Seven U.S. states have reached an agreement on conserving water from the Colorado River through 2026, the Department of the Interior said on Monday, describing the deal as a “historic consensus.”
The department in a statement said voluntary commitments by the states will conserve 3 million acre-feet of water.
The agreement is meant to address ongoing severe drought and climate change in the Colorado River Basin, on which 40 million people and 30 tribal nations rely for drinking water and electricity, Interior Secretary Deb Haaland said in a statement.
“Today’s announcement is a testament to the Biden-Harris administration’s commitment to working with states, tribes and communities throughout the West to find consensus solutions in the face of climate change and sustained drought,” said Haaland.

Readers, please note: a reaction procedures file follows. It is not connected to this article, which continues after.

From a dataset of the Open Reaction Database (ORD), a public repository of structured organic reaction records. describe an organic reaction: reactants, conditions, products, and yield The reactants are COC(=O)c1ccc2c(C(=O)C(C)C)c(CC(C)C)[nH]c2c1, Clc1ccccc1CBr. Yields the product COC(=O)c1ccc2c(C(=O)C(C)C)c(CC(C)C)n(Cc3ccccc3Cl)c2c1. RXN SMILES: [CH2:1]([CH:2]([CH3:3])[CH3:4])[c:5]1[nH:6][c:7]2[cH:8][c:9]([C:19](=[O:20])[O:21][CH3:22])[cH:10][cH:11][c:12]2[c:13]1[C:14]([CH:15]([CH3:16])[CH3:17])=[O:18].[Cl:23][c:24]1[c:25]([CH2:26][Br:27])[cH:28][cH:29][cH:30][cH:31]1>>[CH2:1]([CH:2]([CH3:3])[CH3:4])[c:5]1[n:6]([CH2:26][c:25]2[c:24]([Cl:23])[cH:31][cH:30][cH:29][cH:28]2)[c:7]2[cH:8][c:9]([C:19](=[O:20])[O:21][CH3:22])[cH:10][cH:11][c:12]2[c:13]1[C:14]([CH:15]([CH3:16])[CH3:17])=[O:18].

Mexico also uses Colorado River water, and farmers who rely on the Colorado River water supply national and even international food supply systems.
The new operating guidelines, set to be advanced next month by the Department of the Interior, replace a 2007 agreement.
Wyoming, Colorado, Utah and New Mexico in the Upper Basin, and California, Arizona and Nevada in the Lower Basin, which share Colorado River waters under the compact, had been struggling for months to come up with an agreement on cuts after federal officials asked for reduced usage of 2 million to 4 million acre-feet of water per year, an unprecedented reduction of 15% to 30% in the coming year.